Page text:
Wednesday, March 12, 2014

Introducing Oulipost

Assignment #1: Interview

I'm thrilled to be a part of Oulipost this month, as I've been longing for an excuse to write more Oulipo experiments. It's exciting and a bit nerve-wracking to be part of a public group experiment, but I plan on plunging into it as I plunged into learning Spanish in my late adulthood. Oulipo (Ouvroir de littérature potentielle) was founded in 1960 in Paris by Raymond Queneau and François Le Lionnais, writers who were also fans of math.

I first ran into Oulipo about a decade ago, and fell in love with the N+7 chance form.  In this form you choose a piece of text, identify all of the non-proper nouns, and then replace them with a word that's seven nouns ahead in the dictionary. Of course the type of dictionary you have, the similar words you discount as you're searching for the seven, etc. allow for some play in the chance factor. My favorite piece so far is based on The 23rd Psalm:  "The Loris is My Sherpa." I love the sound coincidences in this form, and also the way it reveals the power of syntax once the sense is knocked a bit out of kilter.

For this month I'll be using The Wall Street Journal, since I have a plentiful supply, due to a frequent flier consolation prize. The subscription runs out soon, but if needed I'll dip into the backlog.

My spirit Oulipian will be Italo Calvino, the wonderful Italian storyteller born in Cuba of Italian parents who were botanists and had immigrated to Mexico before he was born. When he was two, Italo returned to Italy with his scientific parents and hid his love of stories from them until halfway through university. It's his passion for the story, especially for the fabula--the fairy tale--that I share. He was invited to join Oulipo in the 1960s. I think of myself as an honorary member, too, at least for the period of Oulipost. And, I have this crazy habit of hiding important things from myself.

Sunday, March 9, 2014


The Mesostic, invented and developed by composer John Cage, combines chance and choice operations.
The rules are simple and intriguing, something like an acrostic, but slightly more complicated.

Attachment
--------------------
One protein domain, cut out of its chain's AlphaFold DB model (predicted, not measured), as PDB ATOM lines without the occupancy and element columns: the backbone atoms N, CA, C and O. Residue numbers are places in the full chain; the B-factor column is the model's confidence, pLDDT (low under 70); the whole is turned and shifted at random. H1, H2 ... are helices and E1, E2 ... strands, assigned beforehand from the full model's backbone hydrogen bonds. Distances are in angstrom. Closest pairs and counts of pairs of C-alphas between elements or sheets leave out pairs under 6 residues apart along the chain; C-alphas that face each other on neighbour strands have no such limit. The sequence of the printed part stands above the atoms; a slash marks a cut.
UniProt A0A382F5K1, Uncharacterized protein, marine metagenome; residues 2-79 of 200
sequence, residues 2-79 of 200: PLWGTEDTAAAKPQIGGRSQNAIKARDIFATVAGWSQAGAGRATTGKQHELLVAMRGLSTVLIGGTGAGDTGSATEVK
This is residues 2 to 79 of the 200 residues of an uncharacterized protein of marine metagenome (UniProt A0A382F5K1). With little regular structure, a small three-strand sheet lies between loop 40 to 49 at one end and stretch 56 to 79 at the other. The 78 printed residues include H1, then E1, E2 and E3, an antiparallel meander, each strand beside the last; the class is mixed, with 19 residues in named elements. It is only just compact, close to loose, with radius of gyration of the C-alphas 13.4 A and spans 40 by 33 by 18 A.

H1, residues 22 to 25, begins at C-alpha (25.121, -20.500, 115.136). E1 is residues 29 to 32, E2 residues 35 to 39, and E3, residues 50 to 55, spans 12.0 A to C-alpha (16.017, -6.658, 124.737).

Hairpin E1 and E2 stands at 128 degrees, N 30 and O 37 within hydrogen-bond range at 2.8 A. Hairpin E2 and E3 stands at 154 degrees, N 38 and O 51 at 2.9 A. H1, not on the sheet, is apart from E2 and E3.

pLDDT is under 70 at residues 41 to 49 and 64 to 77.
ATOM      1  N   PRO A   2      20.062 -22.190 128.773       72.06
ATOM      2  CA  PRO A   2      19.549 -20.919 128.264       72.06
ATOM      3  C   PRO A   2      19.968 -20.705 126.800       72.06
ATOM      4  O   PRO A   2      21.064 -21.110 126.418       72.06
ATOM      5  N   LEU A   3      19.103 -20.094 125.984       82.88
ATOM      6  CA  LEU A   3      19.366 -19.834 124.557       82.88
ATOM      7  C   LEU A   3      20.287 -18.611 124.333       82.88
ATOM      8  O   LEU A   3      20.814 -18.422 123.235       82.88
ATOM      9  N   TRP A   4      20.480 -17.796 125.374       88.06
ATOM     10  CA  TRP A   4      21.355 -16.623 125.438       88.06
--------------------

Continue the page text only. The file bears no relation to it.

Choose a word, such as CHANCE.  This word becomes the spine of your poem:


Now, create a series of words that enfold these letters.  You can do this either with single words or with phrases, but the single words are the most challenging and intriguing. The other simple rule is that the spine letters cannot appear in the words between them.  So:


is OK, but

is not properly a mesostic by Cage's rules, because C occurs again between the capital C and H letters of the spine.  This makes a mesostic with the word "chance" tricky, as one cannot follow the C with the H until after H is used, or follow an A with and N before the N is used.

Writing a Mesostic heightens one's awareness of the operations of language restrictions as they intersect with chance.  At one point there was a Mesostic generator online, but it is no longer operating. Perhaps another will arise. Meanwhile, if you want to write one, you'll need to deal with the raw material of language itself.  Most Mesostics keep the parts of speech parallel (a list of nouns works especially well), but that's not Cage's rule.  I'm in love with verbs, so I find a list of nouns challenging.

 Here's my warm-up attempt at a Mesostic sentence:


Here's my attempt at a Mesostic poem of nouns:


You can see that the non-sentence offers the reader far more possibilities for justaposition and interpretation. That's one of my choice take-aways from this "chance" experiment, enhanced by restrictions.

Here's a tribute to Cage and the Mesostic by Michael Carlson, that displays his own mesostic experiments. His Mesostic mesostic is brilliant, and uses a series of nouns.

Here's a blog post from Archie Wah Wah with some 50% mesostics, meaning that they don't follow the rule about repeated letters between words. This may be the easiest way to start, unless you want to plunge into the advanced challenge first. These are also sentence Mesostics.

Finally, a wonderful essay by Marjorie Perloff on Cage's Mesostics that describes his process in developing the form.

Monday, March 3, 2014


Marianne Moore calls for poets who can create "imaginary gardens with real toads in them."

I find teal roads more intriguing.

With a nod to the sheriff in  Homer Price who tends to get his scords wrambled, this blog is devoted to word play--offering us a twist on the familiar.

Nake it mew!